Sunday, November 13, 2016

Flexicore and neighbors

It's funny. When I first moved into an apartment complex, I was instantly introduced to the Neighbor Problem. I believe I have chronicled it here. Awakened by strange loud slapping sounds, which had entered my dreams as a little girl (why a girl?) in flip-flops running to catch the bus with her father on her first day of school, I came to slowly, looked bleary-eyed at the clock, saw 2:00 -- and realized no child was going to school at that hour, talking to her father; I awakened a bit more and realized my young asinine neighbors were having a loud vigorous conversation on their porch -- one of them slapping a cigarette pack against the palm of the hand, which I guess is a thing --  at 2:00 am. So I put on my white robe while shaking with adrenalic fury (I thought this was my future, forever), went out on my porch, and leaned on the railing and stared across the fifteen foot gap between us, until they noticed. They looked abashed or "creeped-out." They shuffled inside.

The next day I complained officially to the management of the complex. My neighbors were sent a letter. Or so I was promised. For the whole following year, the noise directly on the other side of my bedroom wall, and on the porch outside, seemed to get better. I also grew somewhat accustomed to the fact of having neighbors directly on the other side of my bedroom wall. When the video game thumping started on the occasional Sunday morning ... ba-ba-BA-BA-BOOM...BA-BA-BA-BOOM-BOOM-BOOM BOOM! -- I reasoned, it's Sunday. I suppose they must have their fun.

Then the complex was sold and the new regime raised rents drastically. I dug into the savings and moved to a condo building. We are all owners, not renters. Granted the units themselves are glorified apartments. Granted people move like crazy no matter where or what they "buy." Still you feel you have a "stake in the place," because at least on paper we have, all of us, vowed this will be home for the next thirty years. Somehow you surmise therefore it won't be as noisy at night. The association even has bylaws: the right of silence after ten o'clock. (I haven't heard of that since my school trip to Europe more than thirty years ago. We were scolded about disturbing people in the hotel. At that time my teen friends and I could not imagine such an outrageous, fuddy-duddy demand.) But why surmise that owners are quieter than renters? Perhaps it's really because there is no buck-stops-here landlord, for whom conflict resolution among probable transients is a very low-priority. We just keep quiet. Good fences make good neighbors because no landlord oversees the fence.  

(As an aside, thank God that when I unthinkingly watered my orchids on my old apartment porch just by sloshing water through them, and it all ran down in floods to the next two balconies, -- thank God  those units were empty by that time, with no one in them to complain about me.)

At least we mostly keep quiet. It happened, and this is what's funny (odd), that when I was awakened one dark early morning, here, now, by what I thought was the sound of raucous laughter above, from two people perhaps watching a movie, although startled enough to really feel the deep weakness in all one's limbs that comes from being jolted out of an absolutely sound sleep, I nevertheless wasn't as enraged as I had been before. Maybe renter's transience makes neighbors' habits seem more threatening, just because there are so many of them and you don't know your or anyone's future there. But, when I meet this one on the stairs ...I can sleepily vow... there are only twelve of us. When I go to the next association meeting ....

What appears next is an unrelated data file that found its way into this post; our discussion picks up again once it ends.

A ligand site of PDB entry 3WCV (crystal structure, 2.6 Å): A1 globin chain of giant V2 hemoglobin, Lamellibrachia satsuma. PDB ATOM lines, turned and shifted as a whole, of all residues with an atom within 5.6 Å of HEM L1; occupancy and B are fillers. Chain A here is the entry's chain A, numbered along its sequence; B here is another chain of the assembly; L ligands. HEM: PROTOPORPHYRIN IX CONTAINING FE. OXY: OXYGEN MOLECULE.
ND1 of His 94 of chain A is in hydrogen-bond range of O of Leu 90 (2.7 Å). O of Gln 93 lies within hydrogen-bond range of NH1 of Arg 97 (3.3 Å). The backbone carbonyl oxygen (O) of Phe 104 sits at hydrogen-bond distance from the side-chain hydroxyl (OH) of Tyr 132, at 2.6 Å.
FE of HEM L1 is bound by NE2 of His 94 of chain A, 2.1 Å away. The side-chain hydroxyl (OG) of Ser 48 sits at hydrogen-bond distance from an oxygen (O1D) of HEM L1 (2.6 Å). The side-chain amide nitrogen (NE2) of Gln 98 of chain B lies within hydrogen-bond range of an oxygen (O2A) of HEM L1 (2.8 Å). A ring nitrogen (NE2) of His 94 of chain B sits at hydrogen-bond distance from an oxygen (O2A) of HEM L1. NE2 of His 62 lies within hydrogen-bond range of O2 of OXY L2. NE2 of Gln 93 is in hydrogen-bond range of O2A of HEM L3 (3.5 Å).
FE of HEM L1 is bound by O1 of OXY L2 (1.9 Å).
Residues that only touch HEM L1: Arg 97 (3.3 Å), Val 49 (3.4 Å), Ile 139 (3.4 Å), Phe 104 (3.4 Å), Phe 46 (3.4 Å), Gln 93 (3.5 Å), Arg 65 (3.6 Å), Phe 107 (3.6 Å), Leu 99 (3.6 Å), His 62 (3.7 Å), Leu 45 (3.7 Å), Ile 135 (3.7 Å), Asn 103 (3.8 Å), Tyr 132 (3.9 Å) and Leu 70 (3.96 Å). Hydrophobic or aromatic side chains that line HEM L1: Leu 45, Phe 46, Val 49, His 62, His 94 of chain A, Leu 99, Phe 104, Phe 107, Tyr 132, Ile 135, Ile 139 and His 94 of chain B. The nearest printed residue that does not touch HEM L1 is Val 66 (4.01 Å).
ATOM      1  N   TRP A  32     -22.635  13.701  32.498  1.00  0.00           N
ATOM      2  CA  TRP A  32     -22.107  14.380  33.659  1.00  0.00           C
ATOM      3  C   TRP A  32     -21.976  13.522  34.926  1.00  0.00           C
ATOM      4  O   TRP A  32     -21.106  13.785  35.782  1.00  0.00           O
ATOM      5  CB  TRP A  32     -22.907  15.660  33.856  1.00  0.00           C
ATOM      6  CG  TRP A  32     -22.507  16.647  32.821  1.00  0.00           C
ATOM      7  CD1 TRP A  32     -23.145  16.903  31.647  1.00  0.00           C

What seemed like laughter turned out to be sobbing. It went on and on, and moved from room to room above, varying with shouting. The f-bomb dropped frequently. It was entirely the woman making the noise, so exclusively that as I sat up and listened I thought she might have been on the phone with the ne'er-do-well. Certainly, there was a ne'er-do-well in the picture. Someone was the f-ing idiot and f-ing animal. Someone was told "I don't do that. I do not do that," a strange and serious thing to abruptly tell someone over the phone, weeping, at 4 in the morning.

After about half an hour, the noise stopped. If I had met her on the stairs anytime soon after, I might have asked -- somewhat nettled -- whether she had passed a bad night; or I might have said, my dear, it's none of my business but I know much more of your business than I should. You might want to keep it down. Only I have not seen her since.

There is nothing sinister or Hitchcockian, nothing murder-mystery going on. I think she may have thrown him out. More weeping resounded from above on a few odd afternoons the following week, and once when she and I were leaving our apartments at the same time, she took care to hold back her dog and stay on the third floor out of sight until I had gone. A week later still, the man upstairs, I'm almost sure it was him, pulled up in the dark of night, and seemed to trudge upstairs and down carrying bags. Then he drove away. Then, curiously, he returned. For there he was again, I'm pretty sure, taking the dog out himself one bright morning.     

What am I to make of it all? One of the selling points of the condo was the building's "Flexicore construction," the same as in parking garages I was told. "It's not going to come down," if the upstairs neighbor has a flood you won't be the first to know because the water won't go anywhere. "Practically soundproof." Yes, almost, except for serious and outraged, non-renter's sobbing. 

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